Indeed, it did in me, for my season primarily wanted succour. Adolescence, unstable time, grew the need to grow against a reality taken in. And, I admit – it was The Catcher in the Rye that placated that need, sent me towards the altar of Art. Holden’s woes seemed mine, drew me, and I turned pages to find my mirror. It was only later I learned Art could be much more, for a mirror need shatter that tells much truth; when behind – infinite lies.

So angsty works will always be in demand: the need will long exist. Yet, a certain arbitrariness resides in therapy when woe wants little but its own identification. The works in which I found my peace were, in hindsight, of variable quality: anime such as Neon Genesis Evangelion, the stories of David Foster Wallace, the novels of Herman Hesse. Some, I would realize, said deeper things, used angst as interrogation rather than end. As many a mature reader of Salinger would note, even Holden has an unreliability that implies a reality beyond him. He is, after all, recounting his tale from a sanitorium, broken, not a voice of authority. But such a work has limits. Nowadays, particularly in YA Lit, there are too many Holdens: clone Holdens, zombie Holdens. In the end, succour is lucrative. […]

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A stylized picture of snowy Minneapolis, the setting of Bruce Ario's novel "Cityboy".

A Cityboy Finds Meaning: On “Cityboy” by Bruce Ario

Whenever reviewing any writer, objectivity is important. But what when you have known that writer personally? What then? This is my third time reading Bruce Ario’s novel, Cityboy*. The first was in 2000, when he introduced it. At the time, I’d become familiar with his poems via the Uptown Poetry Group, albeit I knew not what to expect from his prose. Hell, at that time, I hadn’t even begun my trip into prose, and so what did I know? The second time I read it was in 2009, for creative purposes. I was working on my own novel and I needed to revisit the masculine perspective. And now, my third read occurred after his death, in 2022. Each read brought about a visceral reaction, with each experience growing in intensity. All I can say is wow—did Bruce hit a home run with this one.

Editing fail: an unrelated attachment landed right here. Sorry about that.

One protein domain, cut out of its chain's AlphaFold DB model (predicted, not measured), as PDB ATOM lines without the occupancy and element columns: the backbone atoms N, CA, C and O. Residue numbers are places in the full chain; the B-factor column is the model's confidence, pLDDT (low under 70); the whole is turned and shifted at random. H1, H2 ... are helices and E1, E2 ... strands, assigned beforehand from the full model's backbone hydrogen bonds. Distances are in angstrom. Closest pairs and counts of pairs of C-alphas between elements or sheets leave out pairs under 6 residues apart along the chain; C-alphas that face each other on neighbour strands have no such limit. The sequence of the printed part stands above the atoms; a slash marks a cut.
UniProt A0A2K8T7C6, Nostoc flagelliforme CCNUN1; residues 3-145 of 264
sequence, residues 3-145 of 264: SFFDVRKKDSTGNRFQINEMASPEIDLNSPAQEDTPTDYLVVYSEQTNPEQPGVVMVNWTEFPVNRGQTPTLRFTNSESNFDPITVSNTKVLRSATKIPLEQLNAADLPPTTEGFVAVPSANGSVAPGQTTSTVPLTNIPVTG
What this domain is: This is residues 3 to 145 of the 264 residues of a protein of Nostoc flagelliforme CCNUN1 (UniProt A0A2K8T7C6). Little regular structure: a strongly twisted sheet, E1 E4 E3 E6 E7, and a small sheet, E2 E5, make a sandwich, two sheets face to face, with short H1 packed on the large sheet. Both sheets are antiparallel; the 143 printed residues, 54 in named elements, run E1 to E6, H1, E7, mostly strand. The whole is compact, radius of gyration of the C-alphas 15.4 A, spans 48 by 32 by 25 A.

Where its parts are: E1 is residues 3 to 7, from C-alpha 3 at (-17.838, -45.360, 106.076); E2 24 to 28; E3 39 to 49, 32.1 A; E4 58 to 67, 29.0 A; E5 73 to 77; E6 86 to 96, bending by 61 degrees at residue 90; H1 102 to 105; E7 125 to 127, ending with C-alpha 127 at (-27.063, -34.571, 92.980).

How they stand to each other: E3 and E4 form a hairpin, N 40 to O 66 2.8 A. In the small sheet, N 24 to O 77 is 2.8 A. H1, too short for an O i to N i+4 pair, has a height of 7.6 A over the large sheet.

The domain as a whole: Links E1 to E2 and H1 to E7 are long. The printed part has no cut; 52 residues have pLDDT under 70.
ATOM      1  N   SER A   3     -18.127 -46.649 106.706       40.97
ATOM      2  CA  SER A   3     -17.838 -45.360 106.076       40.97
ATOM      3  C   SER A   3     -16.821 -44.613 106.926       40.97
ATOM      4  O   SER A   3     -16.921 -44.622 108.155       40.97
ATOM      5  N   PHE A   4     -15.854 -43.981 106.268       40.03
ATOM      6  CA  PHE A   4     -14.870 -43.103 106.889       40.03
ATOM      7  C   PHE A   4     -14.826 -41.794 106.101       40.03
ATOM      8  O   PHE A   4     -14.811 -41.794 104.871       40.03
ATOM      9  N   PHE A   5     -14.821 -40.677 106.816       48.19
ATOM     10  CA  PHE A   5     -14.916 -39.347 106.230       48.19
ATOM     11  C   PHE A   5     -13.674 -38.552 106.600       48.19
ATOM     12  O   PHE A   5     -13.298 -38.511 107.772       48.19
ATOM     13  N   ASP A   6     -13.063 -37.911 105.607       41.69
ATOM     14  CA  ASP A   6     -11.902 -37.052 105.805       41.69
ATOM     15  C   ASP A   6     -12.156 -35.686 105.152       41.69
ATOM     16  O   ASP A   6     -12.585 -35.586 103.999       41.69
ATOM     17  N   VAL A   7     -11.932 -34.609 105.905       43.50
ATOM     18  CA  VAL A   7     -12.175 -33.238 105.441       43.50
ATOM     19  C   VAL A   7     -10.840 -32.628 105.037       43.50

Firstly, within Cityboy there is the notion of the city as every bit a character as that of John Argent Jr. The city never changes—it is the one lone, solid, dependable thing. It never changes, but John’s perception of it does. When he is young, the city lives as its own entity—a breathing, living being that holds endless possibility. But as John ages, the city grows more menacing. It strangles him, much like a vine within the wilderness. It overwhelms, and it sucks the life from him. Yet John is both attracted and repelled by its expectations. The city—it is this lone love, this mysterious, cosmopolitan, wonderful thing. […]

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A stylized shot of the child Dalai Lama in Martin Scorsese's "Kundun".

Buddhism In Art: On Martin Scorsese’s “Kundun” (1997)

Wondering whether any works of art profit from the richer aspects of Buddhist philosophy, I mostly found mediocre films such as Bernardo Bertolucci’s Little Buddha, which miscasts a wooden Keanu Reeves as Siddhartha Gautama, or biographies on well-known monks, that, although interesting to someone already familiar with their lives, are not any more compelling. One of the few exceptions to this is Martin Scorsese’s Kundun, which owes its success not only to excellent cinematography (Roger Deakins) and scoring (Philip Glass) but especially to Scorsese’s ability to exploit core Buddhist concepts to striking poetic effect.

The film follows the fourteenth Dalai Lama’s childhood and his subsequent struggles with the Chinese invasion of Tibet. From the opening shot, there is a dynamism to the film’s editing (Thelma Schoonmaker) and cinematography characteristic of Martin Scorsese’s best films. The film begins with an image of the Himalayas, which transitions into a reverse video of a mandala as it is blown away, making it seem like the wind itself was creating the sandpainting. There is an elegance to this opening that makes it clear, from the start, that Kundun is a work of art first and an act of devotion second. […]